This is a watershed day for the world and especially heartening for the OECD as one of the first international bodies to call for zero net emissions in the second half of the century, for a price on carbon and for greater efforts to channel finance into the low carbon economy.

I would personally like to congratulate the French President François Hollande, the COP President Minister Laurent Fabius, French Environment and Energy Minister Ségolène Royal, Ambassador Laurence Tubiana and their team on helping steer us to a successful outcome. The Paris Agreement builds on the considerable efforts by previous COP Presidencies, notably the Peruvians who laid the groundwork for this agreement in Lima a year ago and made subtle, inclusive and tireless efforts to support an agreement over the subsequent year. We owe a great debt of thanks to Christiana Figueres, the Executive Secretary of the UNFCCC, and her team for their exceptional commitment, energy and leadership over the past many years.

Useful links

A clearer picture of climate-related development finance

Climate finance
Climate-related development  finance totals $37 bn

Today’s post is by Stephanie Ockenden of the OECD Development Co-operation Directorate

The world will need more and better targeted financing to meet the challenges of global development post-2015. This means taking important decisions not only on what qualifies as official development assistance (ODA), but also on how those flows can be most strategically used. The Ministers of the OECD Development Assistance Committee (DAC) are in discussions today and tomorrow at the DAC High Level Meeting to redefine the terms for determining what qualifies as ODA.

But these terms are just part of that package of what the DAC is putting together to contribute to successful outcomes at the Third International Conference on Financing for Development in Addis Ababa, 13-16 July 2015, the UN General Assembly Post-Millennium Development Goals (MDG) Review Summit in New York in September 2015, and the United Nations Climate Conference (COP21) in Paris in December 2015.

An equally important objective is to provide a better picture of the total resources available for global sustainable development, including for action on climate change. It is now widely understood that climate change and development are intrinsically linked. Achieving an efficient and effective allocation of public finance to simultaneously support good development and climate change outcomes will be critical to ensuring that the most vulnerable get the targeted attention they need.

Robust statistics on climate-related development finance can facilitate better decision making, in part through improved co-ordination and priority setting. Consistent, comparable and transparent statistics on climate-related development finance will, in turn, support parties in their monitoring and reporting to deliver greater accountability and help build trust under the UN Framework Convention on Climate Change.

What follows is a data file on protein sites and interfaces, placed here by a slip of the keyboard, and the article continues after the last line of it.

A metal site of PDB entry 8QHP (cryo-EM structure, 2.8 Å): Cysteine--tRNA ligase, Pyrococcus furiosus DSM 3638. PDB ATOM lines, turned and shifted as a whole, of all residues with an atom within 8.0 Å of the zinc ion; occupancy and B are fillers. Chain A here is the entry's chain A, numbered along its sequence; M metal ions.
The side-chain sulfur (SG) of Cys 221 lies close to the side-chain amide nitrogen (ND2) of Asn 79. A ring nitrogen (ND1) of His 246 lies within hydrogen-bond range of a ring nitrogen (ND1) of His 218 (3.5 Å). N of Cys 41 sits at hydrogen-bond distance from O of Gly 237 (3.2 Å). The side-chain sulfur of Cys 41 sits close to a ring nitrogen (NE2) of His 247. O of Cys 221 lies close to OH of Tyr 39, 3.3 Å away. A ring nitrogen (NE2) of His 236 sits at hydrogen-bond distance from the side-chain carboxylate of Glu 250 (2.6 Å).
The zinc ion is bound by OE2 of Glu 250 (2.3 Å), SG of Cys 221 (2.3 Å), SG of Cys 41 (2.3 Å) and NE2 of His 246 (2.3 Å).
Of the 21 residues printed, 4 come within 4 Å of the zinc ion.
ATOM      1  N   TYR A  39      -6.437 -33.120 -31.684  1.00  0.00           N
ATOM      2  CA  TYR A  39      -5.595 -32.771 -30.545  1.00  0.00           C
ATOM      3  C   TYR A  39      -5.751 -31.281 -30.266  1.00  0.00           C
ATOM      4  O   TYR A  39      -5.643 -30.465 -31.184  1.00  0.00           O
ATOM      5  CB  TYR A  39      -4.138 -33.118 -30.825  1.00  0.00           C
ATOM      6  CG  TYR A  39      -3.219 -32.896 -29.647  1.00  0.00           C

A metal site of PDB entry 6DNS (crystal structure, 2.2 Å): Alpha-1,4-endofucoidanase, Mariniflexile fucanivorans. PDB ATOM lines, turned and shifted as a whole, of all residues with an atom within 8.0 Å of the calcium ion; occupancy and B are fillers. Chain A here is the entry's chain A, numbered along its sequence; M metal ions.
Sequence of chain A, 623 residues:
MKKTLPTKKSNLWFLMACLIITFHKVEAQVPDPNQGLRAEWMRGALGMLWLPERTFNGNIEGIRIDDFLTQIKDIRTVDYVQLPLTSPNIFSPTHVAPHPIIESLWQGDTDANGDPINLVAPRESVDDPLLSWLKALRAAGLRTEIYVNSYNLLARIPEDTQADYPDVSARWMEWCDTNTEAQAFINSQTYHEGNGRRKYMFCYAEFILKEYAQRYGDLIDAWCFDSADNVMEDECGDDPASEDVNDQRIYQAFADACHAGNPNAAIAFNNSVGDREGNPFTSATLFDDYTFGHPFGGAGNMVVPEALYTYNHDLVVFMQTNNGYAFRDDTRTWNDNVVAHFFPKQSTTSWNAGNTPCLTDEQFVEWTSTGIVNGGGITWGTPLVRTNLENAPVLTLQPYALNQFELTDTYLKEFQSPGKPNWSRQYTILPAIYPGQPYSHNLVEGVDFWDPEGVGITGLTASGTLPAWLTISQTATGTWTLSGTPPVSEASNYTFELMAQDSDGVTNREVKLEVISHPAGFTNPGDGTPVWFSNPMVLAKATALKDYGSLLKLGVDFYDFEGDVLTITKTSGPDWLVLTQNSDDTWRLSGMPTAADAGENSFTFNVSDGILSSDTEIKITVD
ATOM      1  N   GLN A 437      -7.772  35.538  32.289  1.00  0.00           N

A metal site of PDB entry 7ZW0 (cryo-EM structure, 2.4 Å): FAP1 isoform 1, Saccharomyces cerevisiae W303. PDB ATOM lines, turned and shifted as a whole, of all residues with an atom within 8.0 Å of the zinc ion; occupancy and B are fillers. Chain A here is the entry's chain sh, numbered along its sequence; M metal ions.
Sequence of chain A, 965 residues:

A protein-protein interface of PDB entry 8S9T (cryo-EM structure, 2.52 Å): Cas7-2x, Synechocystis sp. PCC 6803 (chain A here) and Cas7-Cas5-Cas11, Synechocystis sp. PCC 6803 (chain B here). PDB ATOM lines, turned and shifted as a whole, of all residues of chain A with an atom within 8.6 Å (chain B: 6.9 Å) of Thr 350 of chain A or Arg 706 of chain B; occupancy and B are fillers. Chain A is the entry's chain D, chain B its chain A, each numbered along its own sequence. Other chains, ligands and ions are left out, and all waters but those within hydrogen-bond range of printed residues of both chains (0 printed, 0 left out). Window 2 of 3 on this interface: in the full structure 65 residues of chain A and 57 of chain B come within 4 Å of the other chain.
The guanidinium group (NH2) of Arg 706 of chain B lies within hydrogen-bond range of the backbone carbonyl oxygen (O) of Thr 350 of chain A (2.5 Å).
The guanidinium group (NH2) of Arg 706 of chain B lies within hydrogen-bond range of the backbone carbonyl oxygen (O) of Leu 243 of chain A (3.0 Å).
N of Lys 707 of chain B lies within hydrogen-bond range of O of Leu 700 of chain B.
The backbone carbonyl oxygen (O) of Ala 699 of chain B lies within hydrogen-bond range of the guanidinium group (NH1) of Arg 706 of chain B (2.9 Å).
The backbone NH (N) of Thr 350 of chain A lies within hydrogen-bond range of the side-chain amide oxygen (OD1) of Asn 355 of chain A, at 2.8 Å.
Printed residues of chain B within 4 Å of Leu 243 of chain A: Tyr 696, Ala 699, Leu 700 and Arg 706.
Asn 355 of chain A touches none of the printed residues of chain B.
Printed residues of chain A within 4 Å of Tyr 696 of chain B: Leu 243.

As an important step in this direction, the DAC, in collaboration with the multilateral development banks and other international organisations, has presented – for the first time ever – an integrated picture of bilateral and multilateral development finance flows targeting climate change objectives in 2013.

By adding data on the multilateral flows, the DAC promotes transparency and makes a wealth of data publically available online, including information on over 7,000 development finance activities in 2013, contributing to over USD 37 billion of climate-related development finance.

Energy, transport and water received over two-thirds of climate-related development finance, according to the statistics. On the regional level, Asia is the largest recipient of climate-related development flows, at around 40%, and Africa is the second largest, at 30%. The data show that in 2013, adaptation receives a significant share of total climate-related flows (39% when activities that are designed to tackle both mitigation and adaptation are included). Measured in the same way, mitigation receives 74% of the total flows (with 13% also targeting adaptation). A larger share of the bilateral development assistance portfolio is dedicated to adaptation, as compared to the multilateral portfolio.

Among other advantages, this integrated dataset avoids double counting and provides consistency across countries using standardized definitions and measurements. Going forward, the DAC will continue to work in collaboration with other partners to further improve the quality, coverage, communication and use of environmental development data.

This video explains the treatment of multilateral climate-related flows in DAC statistics:

Useful links

OECD DAC Climate Change External Development Finance Statistics

OECD Statistics on External Development Finance Targeting Environmental Objectives Including the Rio Conventions

Increasing the transparency of climate-related development finance flows: publishing detail on over 7,000 projects in 2013 Stephanie Ockenden on the Climate Funds Update blog

The climate is changing, so should we